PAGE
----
Chicago is rich with history and tradition, but most of all, Chicago is a city that is truly defined by the people that live in it. The people of Chicago range from the rich upper-class, to the overwhelmed women coming to the "big city" for the first time, to the proud, strong, hard-working blue collar individuals. And these are precisely the people with which Chicago literature throughout the twentieth century was most fascinated with. Authors like Theodore Dreiser, Richard Wright, and James T. Farrell were some of the very early Chicago authors to write important works of literature regarding these "stereotypical" types of Chicago inhabitants in the early 1900s. Other, more contemporary authors like Stuart Dybek prove that there are still a wealth of stories that can be told about Chicago today.

The twentieth century literature of Chicago has books like Sister Carrie, which dealt with the struggles of a poor woman entering the large city of Chicago for the first time, and being overwhelmed with the thought of making a living for herself, while also getting involved with everything the city has to offer. Also books like Studs Lonigan which details the life of young William "Studs" Lonigan, a lower-middle class Irish-Catholic boy, as he fights through life on a downward spiral against the negative forces of life. Then there's Native Son, a visionary book about a twenty-year-old Bigger Thompson, a lower class black man living in Chicago in the 1930s, who accidentally kills a rich white family's only daughter.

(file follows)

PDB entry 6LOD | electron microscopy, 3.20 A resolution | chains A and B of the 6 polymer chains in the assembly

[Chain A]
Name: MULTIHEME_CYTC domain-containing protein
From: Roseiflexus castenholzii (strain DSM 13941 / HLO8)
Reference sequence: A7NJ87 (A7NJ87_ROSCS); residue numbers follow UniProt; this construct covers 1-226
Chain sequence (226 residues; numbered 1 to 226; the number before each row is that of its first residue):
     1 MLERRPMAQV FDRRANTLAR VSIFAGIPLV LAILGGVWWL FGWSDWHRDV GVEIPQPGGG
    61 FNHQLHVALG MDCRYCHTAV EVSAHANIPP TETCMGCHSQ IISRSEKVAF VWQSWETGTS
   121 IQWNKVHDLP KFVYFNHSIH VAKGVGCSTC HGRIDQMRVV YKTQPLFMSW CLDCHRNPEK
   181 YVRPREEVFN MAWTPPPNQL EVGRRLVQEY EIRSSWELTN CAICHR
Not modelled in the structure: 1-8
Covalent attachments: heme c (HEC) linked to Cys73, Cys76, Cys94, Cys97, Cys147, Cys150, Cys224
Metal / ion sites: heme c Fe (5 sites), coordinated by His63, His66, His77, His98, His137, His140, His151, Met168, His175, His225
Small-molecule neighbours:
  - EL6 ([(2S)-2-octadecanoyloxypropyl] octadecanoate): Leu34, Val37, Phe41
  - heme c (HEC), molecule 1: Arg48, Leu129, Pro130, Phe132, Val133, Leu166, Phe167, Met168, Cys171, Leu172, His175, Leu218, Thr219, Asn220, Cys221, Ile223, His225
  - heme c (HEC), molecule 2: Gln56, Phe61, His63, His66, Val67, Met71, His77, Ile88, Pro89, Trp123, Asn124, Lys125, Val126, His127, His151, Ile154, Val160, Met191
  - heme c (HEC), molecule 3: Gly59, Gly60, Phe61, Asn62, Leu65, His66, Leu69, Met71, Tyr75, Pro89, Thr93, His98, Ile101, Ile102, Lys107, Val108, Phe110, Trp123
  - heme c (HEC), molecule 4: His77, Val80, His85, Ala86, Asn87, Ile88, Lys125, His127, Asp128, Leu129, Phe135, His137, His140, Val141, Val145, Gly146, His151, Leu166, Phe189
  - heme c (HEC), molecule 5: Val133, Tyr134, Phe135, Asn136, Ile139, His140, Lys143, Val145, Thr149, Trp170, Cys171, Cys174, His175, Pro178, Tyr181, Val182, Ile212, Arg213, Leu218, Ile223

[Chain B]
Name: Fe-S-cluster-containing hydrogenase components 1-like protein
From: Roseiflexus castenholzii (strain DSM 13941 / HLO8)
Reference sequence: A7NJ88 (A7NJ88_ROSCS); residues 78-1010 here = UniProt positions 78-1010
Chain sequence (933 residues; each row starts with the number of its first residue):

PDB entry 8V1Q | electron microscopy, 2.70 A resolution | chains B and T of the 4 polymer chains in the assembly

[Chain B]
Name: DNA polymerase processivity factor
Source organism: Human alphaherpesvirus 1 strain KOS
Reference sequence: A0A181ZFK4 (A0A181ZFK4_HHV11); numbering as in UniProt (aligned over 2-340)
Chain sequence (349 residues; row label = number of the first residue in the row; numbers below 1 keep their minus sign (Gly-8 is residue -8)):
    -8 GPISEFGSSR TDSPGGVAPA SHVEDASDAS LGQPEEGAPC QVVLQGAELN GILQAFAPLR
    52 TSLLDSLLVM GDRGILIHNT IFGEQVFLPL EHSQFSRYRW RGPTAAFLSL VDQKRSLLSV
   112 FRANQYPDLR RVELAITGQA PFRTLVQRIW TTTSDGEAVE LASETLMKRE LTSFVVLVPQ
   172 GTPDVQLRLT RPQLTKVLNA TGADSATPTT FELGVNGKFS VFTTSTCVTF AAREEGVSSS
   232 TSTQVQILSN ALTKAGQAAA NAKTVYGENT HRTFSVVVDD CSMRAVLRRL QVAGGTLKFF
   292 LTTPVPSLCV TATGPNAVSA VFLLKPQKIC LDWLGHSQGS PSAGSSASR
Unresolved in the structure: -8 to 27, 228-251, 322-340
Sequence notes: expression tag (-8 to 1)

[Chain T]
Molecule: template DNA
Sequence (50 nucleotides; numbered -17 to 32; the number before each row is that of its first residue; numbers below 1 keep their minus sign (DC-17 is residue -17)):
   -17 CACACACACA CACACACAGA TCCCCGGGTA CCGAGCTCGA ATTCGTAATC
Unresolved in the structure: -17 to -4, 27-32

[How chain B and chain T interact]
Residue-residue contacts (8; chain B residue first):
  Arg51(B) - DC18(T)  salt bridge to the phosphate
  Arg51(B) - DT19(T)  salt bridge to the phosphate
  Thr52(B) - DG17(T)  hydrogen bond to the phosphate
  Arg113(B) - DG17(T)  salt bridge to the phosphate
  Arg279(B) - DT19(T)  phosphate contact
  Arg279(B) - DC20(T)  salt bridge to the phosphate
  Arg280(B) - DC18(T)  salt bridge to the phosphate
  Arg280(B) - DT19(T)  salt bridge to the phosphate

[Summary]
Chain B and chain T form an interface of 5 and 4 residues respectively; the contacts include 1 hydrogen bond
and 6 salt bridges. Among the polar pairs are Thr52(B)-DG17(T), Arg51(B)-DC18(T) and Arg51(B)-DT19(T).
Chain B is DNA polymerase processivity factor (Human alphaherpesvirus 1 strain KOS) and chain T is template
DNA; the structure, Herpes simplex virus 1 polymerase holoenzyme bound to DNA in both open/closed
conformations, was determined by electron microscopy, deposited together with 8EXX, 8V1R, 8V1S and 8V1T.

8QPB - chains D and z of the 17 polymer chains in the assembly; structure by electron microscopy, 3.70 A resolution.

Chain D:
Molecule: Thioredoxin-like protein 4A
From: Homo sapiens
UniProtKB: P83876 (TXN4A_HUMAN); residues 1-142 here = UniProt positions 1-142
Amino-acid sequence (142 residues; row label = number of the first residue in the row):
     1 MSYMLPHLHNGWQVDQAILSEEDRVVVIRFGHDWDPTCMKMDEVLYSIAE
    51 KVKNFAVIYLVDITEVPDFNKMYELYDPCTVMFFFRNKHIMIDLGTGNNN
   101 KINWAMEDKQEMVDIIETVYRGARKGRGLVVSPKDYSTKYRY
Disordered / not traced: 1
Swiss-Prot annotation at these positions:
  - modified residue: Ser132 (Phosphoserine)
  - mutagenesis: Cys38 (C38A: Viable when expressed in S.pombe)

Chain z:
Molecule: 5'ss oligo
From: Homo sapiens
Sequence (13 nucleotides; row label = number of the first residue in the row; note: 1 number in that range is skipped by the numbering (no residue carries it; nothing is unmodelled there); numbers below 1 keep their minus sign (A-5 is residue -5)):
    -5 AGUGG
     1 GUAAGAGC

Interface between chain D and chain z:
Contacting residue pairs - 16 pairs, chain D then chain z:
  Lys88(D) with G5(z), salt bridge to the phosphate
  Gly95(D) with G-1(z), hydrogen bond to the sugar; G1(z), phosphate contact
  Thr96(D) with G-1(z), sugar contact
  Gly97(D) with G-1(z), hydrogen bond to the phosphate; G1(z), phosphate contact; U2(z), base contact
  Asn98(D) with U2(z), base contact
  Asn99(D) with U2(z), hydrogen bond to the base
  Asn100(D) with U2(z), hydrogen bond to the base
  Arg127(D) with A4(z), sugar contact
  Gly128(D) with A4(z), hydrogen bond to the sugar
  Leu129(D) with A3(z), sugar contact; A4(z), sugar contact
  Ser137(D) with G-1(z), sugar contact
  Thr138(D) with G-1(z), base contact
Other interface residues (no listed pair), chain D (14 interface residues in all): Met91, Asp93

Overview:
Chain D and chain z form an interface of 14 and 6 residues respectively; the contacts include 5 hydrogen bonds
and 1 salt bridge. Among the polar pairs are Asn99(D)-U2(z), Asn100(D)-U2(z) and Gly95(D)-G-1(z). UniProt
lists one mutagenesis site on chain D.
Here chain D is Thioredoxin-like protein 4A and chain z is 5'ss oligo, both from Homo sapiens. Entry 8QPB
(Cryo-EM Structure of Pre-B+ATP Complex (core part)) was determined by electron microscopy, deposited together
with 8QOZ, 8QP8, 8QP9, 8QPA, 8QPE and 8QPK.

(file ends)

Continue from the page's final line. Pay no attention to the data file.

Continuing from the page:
These, and more, are the kinds of stories told through the eyes of these influential Chicago authors. This site will analyze the lives of some of the most important Chicago authors in the twentieth century, Theodore Dreiser (Sister Carrie), Stuart Dybek (Coast of Chicago), James T. Farrell (Studs Lonigan), and Richard Wright (Native Son), and take a look at each author's life, motivation, and the important contributions that their books had on society.

Feel free to start exploring the history of these authors now, by clicking on their names in the top menu or right sidebar, and begin to understand each author's contributions to the immense history of Chicago.